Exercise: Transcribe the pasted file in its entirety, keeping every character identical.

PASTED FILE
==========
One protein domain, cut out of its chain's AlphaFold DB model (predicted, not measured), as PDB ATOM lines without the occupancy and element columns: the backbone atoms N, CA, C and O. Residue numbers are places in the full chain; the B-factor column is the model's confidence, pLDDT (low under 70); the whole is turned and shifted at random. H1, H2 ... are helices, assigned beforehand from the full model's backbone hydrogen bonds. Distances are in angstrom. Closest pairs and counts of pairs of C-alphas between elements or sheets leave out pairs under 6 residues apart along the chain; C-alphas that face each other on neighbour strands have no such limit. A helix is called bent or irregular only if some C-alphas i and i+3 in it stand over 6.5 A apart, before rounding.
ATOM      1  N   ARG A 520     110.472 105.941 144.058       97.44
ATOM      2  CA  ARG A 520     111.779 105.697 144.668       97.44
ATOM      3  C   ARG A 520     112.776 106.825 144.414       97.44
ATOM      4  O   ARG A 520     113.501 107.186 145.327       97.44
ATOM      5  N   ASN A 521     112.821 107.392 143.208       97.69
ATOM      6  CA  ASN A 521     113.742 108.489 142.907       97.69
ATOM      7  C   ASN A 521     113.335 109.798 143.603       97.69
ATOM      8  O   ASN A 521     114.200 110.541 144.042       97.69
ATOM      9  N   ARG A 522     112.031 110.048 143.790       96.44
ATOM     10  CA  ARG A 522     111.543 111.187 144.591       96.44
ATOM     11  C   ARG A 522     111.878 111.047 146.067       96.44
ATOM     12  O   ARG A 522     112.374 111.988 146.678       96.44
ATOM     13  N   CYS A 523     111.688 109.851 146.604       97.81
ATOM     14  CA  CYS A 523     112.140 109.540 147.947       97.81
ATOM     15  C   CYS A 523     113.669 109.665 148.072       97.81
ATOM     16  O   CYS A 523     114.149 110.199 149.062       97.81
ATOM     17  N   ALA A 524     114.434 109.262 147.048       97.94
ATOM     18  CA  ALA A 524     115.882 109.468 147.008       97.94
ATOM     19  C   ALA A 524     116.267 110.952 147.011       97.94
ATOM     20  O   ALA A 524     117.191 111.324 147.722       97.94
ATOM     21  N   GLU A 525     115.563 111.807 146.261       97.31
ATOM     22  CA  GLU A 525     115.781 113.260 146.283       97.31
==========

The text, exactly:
One protein domain, cut out of its chain's AlphaFold DB model (predicted, not measured), as PDB ATOM lines without the occupancy and element columns: the backbone atoms N, CA, C and O. Residue numbers are places in the full chain; the B-factor column is the model's confidence, pLDDT (low under 70); the whole is turned and shifted at random. H1, H2 ... are helices, assigned beforehand from the full model's backbone hydrogen bonds. Distances are in angstrom. Closest pairs and counts of pairs of C-alphas between elements or sheets leave out pairs under 6 residues apart along the chain; C-alphas that face each other on neighbour strands have no such limit. A helix is called bent or irregular only if some C-alphas i and i+3 in it stand over 6.5 A apart, before rounding.
ATOM      1  N   ARG A 520     110.472 105.941 144.058       97.44
ATOM      2  CA  ARG A 520     111.779 105.697 144.668       97.44
ATOM      3  C   ARG A 520     112.776 106.825 144.414       97.44
ATOM      4  O   ARG A 520     113.501 107.186 145.327       97.44
ATOM      5  N   ASN A 521     112.821 107.392 143.208       97.69
ATOM      6  CA  ASN A 521     113.742 108.489 142.907       97.69
ATOM      7  C   ASN A 521     113.335 109.798 143.603       97.69
ATOM      8  O   ASN A 521     114.200 110.541 144.042       97.69
ATOM      9  N   ARG A 522     112.031 110.048 143.790       96.44
ATOM     10  CA  ARG A 522     111.543 111.187 144.591       96.44
ATOM     11  C   ARG A 522     111.878 111.047 146.067       96.44
ATOM     12  O   ARG A 522     112.374 111.988 146.678       96.44
ATOM     13  N   CYS A 523     111.688 109.851 146.604       97.81
ATOM     14  CA  CYS A 523     112.140 109.540 147.947       97.81
ATOM     15  C   CYS A 523     113.669 109.665 148.072       97.81
ATOM     16  O   CYS A 523     114.149 110.199 149.062       97.81
ATOM     17  N   ALA A 524     114.434 109.262 147.048       97.94
ATOM     18  CA  ALA A 524     115.882 109.468 147.008       97.94
ATOM     19  C   ALA A 524     116.267 110.952 147.011       97.94
ATOM     20  O   ALA A 524     117.191 111.324 147.722       97.94
ATOM     21  N   GLU A 525     115.563 111.807 146.261       97.31
ATOM     22  CA  GLU A 525     115.781 113.260 146.283       97.31